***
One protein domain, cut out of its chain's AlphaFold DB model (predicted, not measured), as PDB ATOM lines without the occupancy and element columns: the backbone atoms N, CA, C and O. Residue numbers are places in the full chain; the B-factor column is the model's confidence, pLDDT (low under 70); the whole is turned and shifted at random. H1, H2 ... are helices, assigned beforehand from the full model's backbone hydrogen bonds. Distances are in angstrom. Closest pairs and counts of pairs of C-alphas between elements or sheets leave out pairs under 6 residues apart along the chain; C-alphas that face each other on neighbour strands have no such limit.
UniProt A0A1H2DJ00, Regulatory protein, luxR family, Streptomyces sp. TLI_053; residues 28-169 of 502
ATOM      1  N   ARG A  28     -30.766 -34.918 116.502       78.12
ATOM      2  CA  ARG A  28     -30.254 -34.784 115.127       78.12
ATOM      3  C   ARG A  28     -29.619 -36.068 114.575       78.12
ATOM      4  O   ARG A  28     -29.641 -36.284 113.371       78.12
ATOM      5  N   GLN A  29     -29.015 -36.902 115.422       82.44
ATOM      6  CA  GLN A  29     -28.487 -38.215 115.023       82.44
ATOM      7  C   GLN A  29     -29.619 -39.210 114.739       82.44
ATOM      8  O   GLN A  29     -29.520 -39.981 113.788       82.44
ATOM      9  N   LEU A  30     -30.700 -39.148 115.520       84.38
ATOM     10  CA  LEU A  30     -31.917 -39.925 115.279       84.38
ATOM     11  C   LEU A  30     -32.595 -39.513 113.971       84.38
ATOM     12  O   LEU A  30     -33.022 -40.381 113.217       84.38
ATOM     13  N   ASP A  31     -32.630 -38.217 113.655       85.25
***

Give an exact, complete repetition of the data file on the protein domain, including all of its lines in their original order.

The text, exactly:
One protein domain, cut out of its chain's AlphaFold DB model (predicted, not measured), as PDB ATOM lines without the occupancy and element columns: the backbone atoms N, CA, C and O. Residue numbers are places in the full chain; the B-factor column is the model's confidence, pLDDT (low under 70); the whole is turned and shifted at random. H1, H2 ... are helices, assigned beforehand from the full model's backbone hydrogen bonds. Distances are in angstrom. Closest pairs and counts of pairs of C-alphas between elements or sheets leave out pairs under 6 residues apart along the chain; C-alphas that face each other on neighbour strands have no such limit.
UniProt A0A1H2DJ00, Regulatory protein, luxR family, Streptomyces sp. TLI_053; residues 28-169 of 502
ATOM      1  N   ARG A  28     -30.766 -34.918 116.502       78.12
ATOM      2  CA  ARG A  28     -30.254 -34.784 115.127       78.12
ATOM      3  C   ARG A  28     -29.619 -36.068 114.575       78.12
ATOM      4  O   ARG A  28     -29.641 -36.284 113.371       78.12
ATOM      5  N   GLN A  29     -29.015 -36.902 115.422       82.44
ATOM      6  CA  GLN A  29     -28.487 -38.215 115.023       82.44
ATOM      7  C   GLN A  29     -29.619 -39.210 114.739       82.44
ATOM      8  O   GLN A  29     -29.520 -39.981 113.788       82.44
ATOM      9  N   LEU A  30     -30.700 -39.148 115.520       84.38
ATOM     10  CA  LEU A  30     -31.917 -39.925 115.279       84.38
ATOM     11  C   LEU A  30     -32.595 -39.513 113.971       84.38
ATOM     12  O   LEU A  30     -33.022 -40.381 113.217       84.38
ATOM     13  N   ASP A  31     -32.630 -38.217 113.655       85.25